Putting that more clearly - blogging is largely an anti-establishment thing, and the left are currently the establishment.
This is temporary and reversible. Read the Goldberg file from the 1990s, and indeed the Drudge report and the Instapundit and 101 other right-leaning blogs from the Clinton era. The wisdom at the time was that the right were on top, and the Democrats were just useless at this internet thing. Spool on through two Republican presidencies and the story is the opposite - Web 2.0 is supposed to be all about the Democrats.
But ultimately, the trends of the internet will all look very different if and when a Conservative Government comes into power.
Now, it may be that I will be proven wrong, but I do not believe that the Left will come to dominate. Britain is rather different from the US, its politics not so polarised. The real dominant force in British political blogging is that of the libertarians and the Conservatives are not libertarian (indeed, it can be argued that they have become even less so than they were).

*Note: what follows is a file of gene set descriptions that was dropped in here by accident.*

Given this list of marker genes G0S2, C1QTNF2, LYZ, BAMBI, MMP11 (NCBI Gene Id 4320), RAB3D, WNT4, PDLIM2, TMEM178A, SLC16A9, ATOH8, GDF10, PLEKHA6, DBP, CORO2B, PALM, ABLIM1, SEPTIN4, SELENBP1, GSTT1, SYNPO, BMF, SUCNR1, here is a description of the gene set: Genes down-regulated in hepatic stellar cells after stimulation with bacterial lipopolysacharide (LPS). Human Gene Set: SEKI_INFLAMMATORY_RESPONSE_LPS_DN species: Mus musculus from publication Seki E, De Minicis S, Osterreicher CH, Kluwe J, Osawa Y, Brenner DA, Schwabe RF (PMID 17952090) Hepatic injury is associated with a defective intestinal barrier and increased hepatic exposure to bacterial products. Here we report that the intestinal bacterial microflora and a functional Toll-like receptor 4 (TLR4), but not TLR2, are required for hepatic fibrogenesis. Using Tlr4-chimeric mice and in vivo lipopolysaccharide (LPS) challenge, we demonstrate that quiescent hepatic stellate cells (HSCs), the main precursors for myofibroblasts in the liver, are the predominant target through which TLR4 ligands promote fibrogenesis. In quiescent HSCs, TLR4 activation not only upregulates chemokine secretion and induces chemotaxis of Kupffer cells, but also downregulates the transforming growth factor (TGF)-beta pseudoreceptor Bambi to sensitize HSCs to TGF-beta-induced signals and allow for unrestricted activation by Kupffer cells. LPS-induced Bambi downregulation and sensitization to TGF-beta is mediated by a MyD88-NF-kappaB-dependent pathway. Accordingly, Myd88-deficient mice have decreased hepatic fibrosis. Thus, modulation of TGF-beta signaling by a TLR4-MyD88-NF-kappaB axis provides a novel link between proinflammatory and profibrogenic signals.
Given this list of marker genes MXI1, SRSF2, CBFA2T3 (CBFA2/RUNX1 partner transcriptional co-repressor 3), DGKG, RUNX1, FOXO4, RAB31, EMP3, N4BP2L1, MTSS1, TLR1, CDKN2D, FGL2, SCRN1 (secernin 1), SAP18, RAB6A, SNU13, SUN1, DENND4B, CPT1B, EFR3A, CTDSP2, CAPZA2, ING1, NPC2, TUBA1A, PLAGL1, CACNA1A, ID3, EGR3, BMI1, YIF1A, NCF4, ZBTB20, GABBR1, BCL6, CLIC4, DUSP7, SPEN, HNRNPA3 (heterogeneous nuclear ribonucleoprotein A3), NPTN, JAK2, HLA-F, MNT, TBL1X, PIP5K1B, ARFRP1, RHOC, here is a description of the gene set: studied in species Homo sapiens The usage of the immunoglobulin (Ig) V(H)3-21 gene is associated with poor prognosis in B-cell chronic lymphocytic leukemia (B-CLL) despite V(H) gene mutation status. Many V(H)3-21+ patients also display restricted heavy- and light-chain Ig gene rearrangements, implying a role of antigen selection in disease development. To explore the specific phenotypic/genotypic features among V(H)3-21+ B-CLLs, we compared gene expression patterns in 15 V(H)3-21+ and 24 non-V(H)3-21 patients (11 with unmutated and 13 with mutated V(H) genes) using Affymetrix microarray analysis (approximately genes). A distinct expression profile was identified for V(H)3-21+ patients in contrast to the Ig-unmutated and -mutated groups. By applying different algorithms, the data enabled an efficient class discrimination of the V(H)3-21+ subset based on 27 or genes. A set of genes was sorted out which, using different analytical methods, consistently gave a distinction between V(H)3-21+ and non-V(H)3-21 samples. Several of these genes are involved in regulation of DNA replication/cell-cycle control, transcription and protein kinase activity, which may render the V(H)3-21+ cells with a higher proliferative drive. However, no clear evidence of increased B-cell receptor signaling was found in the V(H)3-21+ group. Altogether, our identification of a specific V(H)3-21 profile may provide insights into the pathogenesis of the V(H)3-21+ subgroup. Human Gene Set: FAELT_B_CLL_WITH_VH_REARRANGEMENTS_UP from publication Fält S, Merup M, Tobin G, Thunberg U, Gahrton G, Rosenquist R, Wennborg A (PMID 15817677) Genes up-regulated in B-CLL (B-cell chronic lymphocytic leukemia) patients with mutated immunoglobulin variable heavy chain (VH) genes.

Whilst the Conservative Iain Dale may find less to complain about, I am not sure that Guido necessarily will (although perhaps a Conservative government will prove a litmus test?). But these two are only the biggest; it is the libertarians who are the widest.
Your humble Devil will, of course, continue to lambast all corrupt, ignorant and perfidious politicians of whatever stripe, party, sex or race. I have no doubt that the vast majority of my libertarian blogging colleagues will also continue to do so: after all, we will always be anti-establishment; a minarchist libertarian is, almost by definition, anti-state and, until the state abolishes itself, peeling away the rotting flesh and leaving only the core, we will continue to attack and savage it.
And the state will never abolish itself voluntarily, so we libertarians will always be here.